Monday, April 14, 2014

Rape trials: Law panel, SC

Law Commission of India has doubted the efficacy of the Supreme Court's suggestion that a magistrate record a rape survivor's statement instead of police and said it would not only hamper investigation but also negate fair trial to the accused.

A bench headed by Justice Gyan Sudha Misra had last year taken suo motu cognizance of inordinate delay in the trial of rape cases and said setting up of fast-track courts would not achieve the desired result as long as trial procedures were not changed to dispense speedy justice.

The bench had also asked the government why the Criminal Procedure Code be not drastically amended to allow a magistrate to straight away record statements of all witnesses in sexual assault cases and keep them in sealed cover. "Thereafter, the same be treated as evidence at the stage of trial which may be put to test by subjecting it to cross-examination," it had said.

The Law Commission headed by Justice A P Shah lauded the apex court's keenness to fast track trial in rape cases and minimizing harassment caused to rape victims due to repeated recording of statements during investigation and trial.

But it said, "The amendments sought to be proposed by the Supreme Court may lead to certain difficulties and may not achieve the desired results." The commission said recording of statement by police opens up various possibilities to obtain information about the accused during investigation.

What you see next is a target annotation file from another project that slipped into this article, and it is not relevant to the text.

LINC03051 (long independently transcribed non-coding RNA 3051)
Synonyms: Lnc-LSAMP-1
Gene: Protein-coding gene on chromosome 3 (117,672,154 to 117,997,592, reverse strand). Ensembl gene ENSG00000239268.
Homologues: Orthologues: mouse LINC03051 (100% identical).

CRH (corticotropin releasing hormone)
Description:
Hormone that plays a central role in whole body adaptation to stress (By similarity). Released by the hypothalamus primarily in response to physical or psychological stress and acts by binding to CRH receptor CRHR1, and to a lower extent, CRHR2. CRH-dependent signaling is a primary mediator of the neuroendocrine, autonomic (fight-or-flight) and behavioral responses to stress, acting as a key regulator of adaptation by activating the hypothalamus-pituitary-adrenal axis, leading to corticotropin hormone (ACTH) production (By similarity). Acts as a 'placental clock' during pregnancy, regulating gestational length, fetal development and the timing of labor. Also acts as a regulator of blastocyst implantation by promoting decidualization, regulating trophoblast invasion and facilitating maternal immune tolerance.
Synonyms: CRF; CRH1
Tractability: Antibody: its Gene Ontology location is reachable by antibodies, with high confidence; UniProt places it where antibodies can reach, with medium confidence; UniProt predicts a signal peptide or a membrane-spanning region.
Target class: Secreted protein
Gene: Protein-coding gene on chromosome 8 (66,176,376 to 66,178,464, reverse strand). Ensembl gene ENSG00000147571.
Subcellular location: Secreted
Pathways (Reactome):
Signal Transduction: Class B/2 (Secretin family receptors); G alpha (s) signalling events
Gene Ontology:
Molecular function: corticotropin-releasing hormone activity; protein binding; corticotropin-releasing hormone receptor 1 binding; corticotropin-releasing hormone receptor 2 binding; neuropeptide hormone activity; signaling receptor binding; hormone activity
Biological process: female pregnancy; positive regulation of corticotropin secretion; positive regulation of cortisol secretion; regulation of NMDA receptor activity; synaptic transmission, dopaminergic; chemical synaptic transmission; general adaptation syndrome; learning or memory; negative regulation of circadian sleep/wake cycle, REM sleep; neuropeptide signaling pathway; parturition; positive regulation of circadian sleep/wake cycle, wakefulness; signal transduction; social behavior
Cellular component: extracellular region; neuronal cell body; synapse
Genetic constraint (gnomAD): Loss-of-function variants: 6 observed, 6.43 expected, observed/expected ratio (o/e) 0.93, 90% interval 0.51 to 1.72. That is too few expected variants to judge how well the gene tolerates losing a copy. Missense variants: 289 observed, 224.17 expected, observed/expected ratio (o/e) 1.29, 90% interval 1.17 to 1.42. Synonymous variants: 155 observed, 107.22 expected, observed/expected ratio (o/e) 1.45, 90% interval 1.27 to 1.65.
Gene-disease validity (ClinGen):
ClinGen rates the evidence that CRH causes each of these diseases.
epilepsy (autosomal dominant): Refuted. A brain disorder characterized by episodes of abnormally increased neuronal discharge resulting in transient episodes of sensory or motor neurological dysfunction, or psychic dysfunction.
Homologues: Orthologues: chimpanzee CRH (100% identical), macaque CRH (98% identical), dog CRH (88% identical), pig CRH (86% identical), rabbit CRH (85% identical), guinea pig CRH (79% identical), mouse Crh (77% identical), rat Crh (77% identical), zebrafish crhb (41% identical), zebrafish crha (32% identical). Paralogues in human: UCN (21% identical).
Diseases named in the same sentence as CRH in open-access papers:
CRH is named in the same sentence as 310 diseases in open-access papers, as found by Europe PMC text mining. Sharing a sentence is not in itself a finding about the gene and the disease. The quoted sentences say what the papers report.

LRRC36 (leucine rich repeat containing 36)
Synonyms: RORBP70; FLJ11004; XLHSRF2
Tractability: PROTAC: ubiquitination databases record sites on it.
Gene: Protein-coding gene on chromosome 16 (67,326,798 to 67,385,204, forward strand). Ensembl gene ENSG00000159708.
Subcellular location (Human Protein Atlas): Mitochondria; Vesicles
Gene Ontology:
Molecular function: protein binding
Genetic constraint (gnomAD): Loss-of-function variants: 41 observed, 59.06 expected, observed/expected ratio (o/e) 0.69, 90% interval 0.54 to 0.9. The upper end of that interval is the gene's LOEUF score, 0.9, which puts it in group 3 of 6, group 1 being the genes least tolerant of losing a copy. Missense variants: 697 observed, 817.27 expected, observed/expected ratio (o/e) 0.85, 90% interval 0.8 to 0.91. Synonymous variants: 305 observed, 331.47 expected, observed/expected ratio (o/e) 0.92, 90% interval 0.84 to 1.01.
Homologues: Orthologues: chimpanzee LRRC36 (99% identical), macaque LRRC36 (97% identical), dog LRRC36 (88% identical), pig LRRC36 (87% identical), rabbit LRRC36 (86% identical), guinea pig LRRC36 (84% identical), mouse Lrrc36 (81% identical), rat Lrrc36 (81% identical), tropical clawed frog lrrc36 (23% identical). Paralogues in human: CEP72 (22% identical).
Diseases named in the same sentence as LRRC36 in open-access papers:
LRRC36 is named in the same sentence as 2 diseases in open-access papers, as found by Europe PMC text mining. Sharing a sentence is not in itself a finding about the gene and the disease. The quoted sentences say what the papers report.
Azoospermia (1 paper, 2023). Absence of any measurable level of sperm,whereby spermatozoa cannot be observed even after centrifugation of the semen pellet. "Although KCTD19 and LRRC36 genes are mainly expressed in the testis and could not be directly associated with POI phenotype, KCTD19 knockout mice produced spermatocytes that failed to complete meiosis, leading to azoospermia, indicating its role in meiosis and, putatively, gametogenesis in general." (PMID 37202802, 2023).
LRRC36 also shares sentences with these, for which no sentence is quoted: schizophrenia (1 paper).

It also clarified that recording a rape survivor and other witnesses' statements by a magistrate under Section 164 of Criminal Procedure Code in no way improved its evidentiary value in comparison to statements recorded by police under Section 161 of the code.

The commission pointed out four pitfalls in substituting the rape survivor's statement to police with that recorded by the magistrate:

* The police will not be able to make any investigation with regard to crucial aspects like details of the accused, what forensic evidence to look for as the statement would be kept in sealed cover

* Police will find it difficult to investigate the case without regularly speaking to the rape survivor to elicit the complete version

* Every discovery of new evidence during investigation would require the police to take the rape survivor to the magistrate for fresh recording of statement, which would actually delay the process

* Police not speaking to the survivor regularly would actually slow down investigation into various possibilities.

The commission also focused on fair trial, a right guaranteed to an accused. "The basic tenets of criminal trial requires that all evidence taken in the course of trial should be taken in the presence of the accused. This is to ensure fairness of trial and to permit the accused or his advocate to point out the demeanor of the witness to the court," it said.

The commission also said police records a rape survivor's statement after questioning her for hours to ensure that all details of the incident are on record. A magistrate was not equipped with the abilities of an investigating officer to achieve the same result while recording her statement, it said.

"If the rape survivor's statement is recorded by the magistrate and kept in sealed cover and not given to the accused before framing of charges, and the accused is made to advance arguments on charge, it would drastically reduce his chances of being discharged, even if genuine circumstances arise in his favour," it said.

No comments:

Post a Comment